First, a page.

Cockroaches have an almost Transformer-like capability to scuttle, fly, walk upside down and flatten their crunchy bodies before disappearing into sliver-thin crevices. And unless they're hissing or have enough weight to make noise while they take a flagrant stroll across your paper or plastic goods, they are generally silent. Hard to kill? Yes, that too. All of these factors make them the most successful insect species in the United States, whether they belong to the half-inch or 2-inch (or longer) varieties.
Armies of these brown and black, six-legged, winged, long-antennaed and hardened crawlers are known to roam in moist basements and crawl spaces and in multi-unit dwellings in cities, not to mention in a few states known for them, including Texas and Florida, but where else do cockroaches hide out in the hundreds and millions when we don't see them?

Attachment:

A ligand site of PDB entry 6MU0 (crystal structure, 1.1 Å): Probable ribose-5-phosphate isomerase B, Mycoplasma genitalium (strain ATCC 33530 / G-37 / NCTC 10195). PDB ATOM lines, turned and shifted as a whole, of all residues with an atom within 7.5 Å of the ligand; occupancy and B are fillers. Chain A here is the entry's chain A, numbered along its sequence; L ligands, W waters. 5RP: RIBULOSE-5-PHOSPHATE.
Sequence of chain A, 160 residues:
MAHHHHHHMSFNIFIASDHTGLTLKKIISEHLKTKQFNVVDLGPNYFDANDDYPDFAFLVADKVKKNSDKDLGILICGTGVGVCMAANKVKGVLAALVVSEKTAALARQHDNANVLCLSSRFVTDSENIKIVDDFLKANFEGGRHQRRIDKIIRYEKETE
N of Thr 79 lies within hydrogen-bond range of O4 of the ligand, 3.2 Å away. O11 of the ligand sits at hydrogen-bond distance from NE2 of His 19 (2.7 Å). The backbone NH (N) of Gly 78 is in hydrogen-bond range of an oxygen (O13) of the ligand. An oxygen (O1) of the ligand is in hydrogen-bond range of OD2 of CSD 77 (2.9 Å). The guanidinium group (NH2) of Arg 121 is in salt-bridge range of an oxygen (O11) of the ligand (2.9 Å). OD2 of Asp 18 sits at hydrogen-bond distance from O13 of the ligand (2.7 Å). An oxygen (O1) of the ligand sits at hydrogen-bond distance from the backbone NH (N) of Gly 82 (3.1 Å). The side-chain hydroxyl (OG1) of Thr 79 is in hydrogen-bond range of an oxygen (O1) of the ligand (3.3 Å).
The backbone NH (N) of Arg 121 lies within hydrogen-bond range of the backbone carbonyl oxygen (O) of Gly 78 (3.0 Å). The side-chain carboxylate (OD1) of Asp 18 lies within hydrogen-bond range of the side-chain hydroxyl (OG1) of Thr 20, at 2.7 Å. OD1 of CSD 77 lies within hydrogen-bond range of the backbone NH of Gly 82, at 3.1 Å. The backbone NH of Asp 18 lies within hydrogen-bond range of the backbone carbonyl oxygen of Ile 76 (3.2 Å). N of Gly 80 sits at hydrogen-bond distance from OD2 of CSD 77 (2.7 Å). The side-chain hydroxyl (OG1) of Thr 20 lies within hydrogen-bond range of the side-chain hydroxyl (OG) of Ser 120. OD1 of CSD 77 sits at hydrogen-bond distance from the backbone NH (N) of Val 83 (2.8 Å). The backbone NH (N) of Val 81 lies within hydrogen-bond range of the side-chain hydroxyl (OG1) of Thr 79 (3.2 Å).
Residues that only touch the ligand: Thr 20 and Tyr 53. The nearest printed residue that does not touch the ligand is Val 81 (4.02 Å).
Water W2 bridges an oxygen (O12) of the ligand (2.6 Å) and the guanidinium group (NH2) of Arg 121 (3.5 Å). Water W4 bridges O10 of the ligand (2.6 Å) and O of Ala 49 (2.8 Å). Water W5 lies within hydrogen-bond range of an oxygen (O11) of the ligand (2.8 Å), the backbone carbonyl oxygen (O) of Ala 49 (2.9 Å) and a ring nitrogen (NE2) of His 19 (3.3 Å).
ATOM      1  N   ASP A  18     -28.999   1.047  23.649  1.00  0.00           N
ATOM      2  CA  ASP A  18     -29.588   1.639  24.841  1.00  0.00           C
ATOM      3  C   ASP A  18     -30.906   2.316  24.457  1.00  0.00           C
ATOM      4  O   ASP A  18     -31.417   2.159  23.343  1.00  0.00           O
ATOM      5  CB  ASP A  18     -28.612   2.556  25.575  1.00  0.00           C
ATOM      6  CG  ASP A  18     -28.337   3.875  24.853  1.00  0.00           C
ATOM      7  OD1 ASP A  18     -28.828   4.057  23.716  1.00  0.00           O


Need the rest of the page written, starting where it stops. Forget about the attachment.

One hint: If you see dead ones, no need to draw a little chalk line around their corpses; where you find them is a clue to their origin, route and destination. But if you see a live one that means there are likely whole cities of them hiding in your home.
Have the creepy-crawlies yet? Let's find out where these bacteria-carrying bottom-draggers hide.